Illustration of two police officers in a grid

Wilson Center database tracks police reform legislation

Few events have galvanized calls for policing reform more than the 2020 murder of George Floyd, who died handcuffed and pinned to the ground under the knee of Minneapolis police officer Derek Chauvin. Floyd’s death sparked outrage, protests, and calls for legislation around the country to help reduce citizen deaths at the hands of law enforcement. Yet they have risen since then: During 2022, 1,243 people were killed by police in the United States, according to, up 8% from 1,149 in 2020.

To ascertain whether calls for policing reform resulted in policy change, the Wilson Center for Science and Justice at Duke Law created a database to track legislation related to law enforcement policies and practices. It includes more than 3,800 federal, state, and local bills introduced from 2018 to 2022 across a range of topics. 

Of the total, only 602 bills — or 16% of those introduced — had been enacted as of August 2023. An additional 3,089 bills have failed, with 118 pending and two vetoed. And while much more legislation to regulate police activity was introduced in 2020 and 2021 following Floyd’s death, the percentage of laws that passed didn’t increase.

It wasn’t just the number of bills proposed and passed, but also the types that interested Wilson Center faculty director and L. Neil Williams, Jr. Distinguished Professor of Law Brandon L. Garrett. Some laws were proposed to make police more accountable for racial discrimination and abuses of use of force, but others would bolster police powers and keep information about police misconduct from being made public.

“We were interested in what kind of legislation was going to result and we saw over time that, like lots of topics, the reactions to calls for police reform were polarized and partisan,” Garrett said.

On police use of force, 454 bills were introduced, including seven at the federal level, but only 71 were enacted. Nationally, there are no clear standards for how and when police should use force. One effort, the George Floyd Justice in Policing Act of 2021, passed the U.S. House of Representatives but stalled in the Senate over the issue of qualified immunity for officers.

“The standards that the Supreme Court has come up with have made it almost impossible to hold police accountable for egregious constitutional violations. The only way to fix that problem is to change things at the federal level because the most important civil rights suits are brought in federal court,” said Garrett.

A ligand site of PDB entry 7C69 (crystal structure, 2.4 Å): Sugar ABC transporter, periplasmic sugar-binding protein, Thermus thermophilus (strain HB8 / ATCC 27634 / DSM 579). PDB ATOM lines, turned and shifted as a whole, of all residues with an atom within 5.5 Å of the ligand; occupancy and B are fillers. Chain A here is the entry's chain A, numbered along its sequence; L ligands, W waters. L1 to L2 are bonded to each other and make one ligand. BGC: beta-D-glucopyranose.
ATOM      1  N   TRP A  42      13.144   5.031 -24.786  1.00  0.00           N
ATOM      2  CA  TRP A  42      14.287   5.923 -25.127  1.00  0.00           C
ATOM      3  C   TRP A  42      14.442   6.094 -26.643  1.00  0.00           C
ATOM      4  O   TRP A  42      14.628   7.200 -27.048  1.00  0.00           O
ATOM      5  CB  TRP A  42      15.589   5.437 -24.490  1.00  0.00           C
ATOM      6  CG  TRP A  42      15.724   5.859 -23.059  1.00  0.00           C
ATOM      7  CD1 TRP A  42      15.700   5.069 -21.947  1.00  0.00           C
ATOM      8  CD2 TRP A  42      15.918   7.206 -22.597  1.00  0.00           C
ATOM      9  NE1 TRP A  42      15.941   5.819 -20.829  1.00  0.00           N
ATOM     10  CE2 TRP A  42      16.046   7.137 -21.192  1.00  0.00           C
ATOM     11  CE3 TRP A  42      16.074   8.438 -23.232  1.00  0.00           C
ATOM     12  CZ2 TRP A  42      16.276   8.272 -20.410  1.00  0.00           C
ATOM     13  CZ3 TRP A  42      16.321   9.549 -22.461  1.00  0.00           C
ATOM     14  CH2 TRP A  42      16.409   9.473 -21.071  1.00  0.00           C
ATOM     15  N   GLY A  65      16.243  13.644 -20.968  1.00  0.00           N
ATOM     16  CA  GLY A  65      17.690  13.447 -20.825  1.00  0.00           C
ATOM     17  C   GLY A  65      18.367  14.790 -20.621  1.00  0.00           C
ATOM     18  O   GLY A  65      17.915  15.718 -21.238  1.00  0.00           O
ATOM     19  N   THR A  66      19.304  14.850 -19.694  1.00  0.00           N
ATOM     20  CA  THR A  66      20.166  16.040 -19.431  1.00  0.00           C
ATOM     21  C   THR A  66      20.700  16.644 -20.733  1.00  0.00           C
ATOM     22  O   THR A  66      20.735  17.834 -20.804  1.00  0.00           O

Angela Weis Gammell ’10, the Wilson Center’s policy director, said some cities have set up civilian advisory and review boards to increase community oversight of police, but few of those have produced a transformative change.

“What is interesting and exciting about these past few years is that conversations around regulating police have gone in a number of different directions — from budgeting to facial recognition to new technologies to policing accountability data. It’s a much broader policy space, and legislation being introduced and passed reflects it,” said Garrett.

Elana Fogel, assistant clinical professor and director of the Criminal Defense Clinic, added that many reform activists believe a change in law enforcement culture is also needed.

The database does not include laws that revise criminal procedures or substantive criminal offenses. Nor does it include executive orders, such as the 2022 executive order issued by President Joe Biden, “Advancing Effective, Accountable Policing and Criminal Justice Practices to Enhance Public Trust and Public Safety.”

A team of 11 students worked to create the database with Sean Chen, the assistant director for cataloging and metadata services in the J. Michael Goodson Law Library. It will be continuously updated to serve as a repository for those conducting research.

“It’s an enormous amount of work to read thousands of pieces of legislation, think about how to break them into topics, code them properly, and keep checking on the status of legislation, because legislative sessions last many months and a bill that seems to be stalled could suddenly be enacted,” Garrett said.  — Susan Miller

Legislation that has been enacted in states includes:

  • 8 statutes creating police study commissions
  • 10 statutes regarding qualified immunity
  • 11 concerning police in schools
  • 12 regarding racial profiling
  • 16 having to do with biometric data
  • 22 regarding body cameras
  • 47 on oversight of police agencies
  • 54 regarding certification of police officers
  • 75 concerning budgets
  • 80 regarding training
  • 98 on police data collection

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Fall 2023
Volume 42 No. 2